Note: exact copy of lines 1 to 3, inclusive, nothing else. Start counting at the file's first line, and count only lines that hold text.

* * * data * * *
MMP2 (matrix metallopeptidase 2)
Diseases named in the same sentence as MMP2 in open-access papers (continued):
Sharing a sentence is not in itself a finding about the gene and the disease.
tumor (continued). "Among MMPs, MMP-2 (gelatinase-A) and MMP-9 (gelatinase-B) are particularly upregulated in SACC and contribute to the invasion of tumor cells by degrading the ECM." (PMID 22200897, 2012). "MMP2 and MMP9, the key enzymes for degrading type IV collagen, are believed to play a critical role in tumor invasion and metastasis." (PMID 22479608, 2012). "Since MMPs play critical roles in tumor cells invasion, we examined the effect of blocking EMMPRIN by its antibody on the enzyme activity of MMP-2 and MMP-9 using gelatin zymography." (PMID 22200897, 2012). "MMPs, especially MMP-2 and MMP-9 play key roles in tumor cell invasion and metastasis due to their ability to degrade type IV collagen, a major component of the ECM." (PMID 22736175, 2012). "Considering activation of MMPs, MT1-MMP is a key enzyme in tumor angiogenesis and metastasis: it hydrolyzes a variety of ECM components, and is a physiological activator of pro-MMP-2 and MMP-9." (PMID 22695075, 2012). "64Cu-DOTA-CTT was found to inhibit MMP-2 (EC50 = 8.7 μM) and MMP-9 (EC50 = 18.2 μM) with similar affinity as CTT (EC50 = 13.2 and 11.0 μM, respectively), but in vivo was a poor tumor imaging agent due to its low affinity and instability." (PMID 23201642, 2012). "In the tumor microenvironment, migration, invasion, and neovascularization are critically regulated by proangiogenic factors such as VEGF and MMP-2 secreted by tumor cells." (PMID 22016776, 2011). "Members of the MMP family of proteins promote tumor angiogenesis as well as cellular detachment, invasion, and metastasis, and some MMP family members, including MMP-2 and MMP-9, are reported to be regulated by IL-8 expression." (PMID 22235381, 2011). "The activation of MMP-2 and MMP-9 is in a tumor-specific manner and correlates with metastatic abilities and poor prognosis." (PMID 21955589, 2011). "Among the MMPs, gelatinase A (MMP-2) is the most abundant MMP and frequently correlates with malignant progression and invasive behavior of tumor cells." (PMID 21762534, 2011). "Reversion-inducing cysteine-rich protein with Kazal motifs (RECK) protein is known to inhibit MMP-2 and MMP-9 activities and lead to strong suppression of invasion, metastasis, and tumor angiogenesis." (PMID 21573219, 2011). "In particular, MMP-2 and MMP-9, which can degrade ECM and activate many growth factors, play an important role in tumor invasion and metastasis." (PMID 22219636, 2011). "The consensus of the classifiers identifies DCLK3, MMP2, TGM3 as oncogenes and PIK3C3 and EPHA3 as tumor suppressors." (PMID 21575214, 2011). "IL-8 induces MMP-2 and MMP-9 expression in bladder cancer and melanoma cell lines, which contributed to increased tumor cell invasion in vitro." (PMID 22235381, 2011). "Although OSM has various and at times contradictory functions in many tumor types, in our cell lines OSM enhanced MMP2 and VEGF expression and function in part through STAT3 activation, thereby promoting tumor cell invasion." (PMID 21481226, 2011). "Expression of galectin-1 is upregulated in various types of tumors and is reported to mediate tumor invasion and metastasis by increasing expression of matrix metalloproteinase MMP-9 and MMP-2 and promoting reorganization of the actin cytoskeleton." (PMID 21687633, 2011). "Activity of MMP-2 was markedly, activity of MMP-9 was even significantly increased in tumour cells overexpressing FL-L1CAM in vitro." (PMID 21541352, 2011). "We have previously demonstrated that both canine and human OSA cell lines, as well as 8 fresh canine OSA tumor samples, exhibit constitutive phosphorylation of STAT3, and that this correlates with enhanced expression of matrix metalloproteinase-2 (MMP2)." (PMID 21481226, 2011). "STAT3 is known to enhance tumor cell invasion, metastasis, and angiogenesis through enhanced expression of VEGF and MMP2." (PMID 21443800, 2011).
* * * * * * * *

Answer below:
MMP2 (matrix metallopeptidase 2)
Diseases named in the same sentence as MMP2 in open-access papers (continued):
Sharing a sentence is not in itself a finding about the gene and the disease.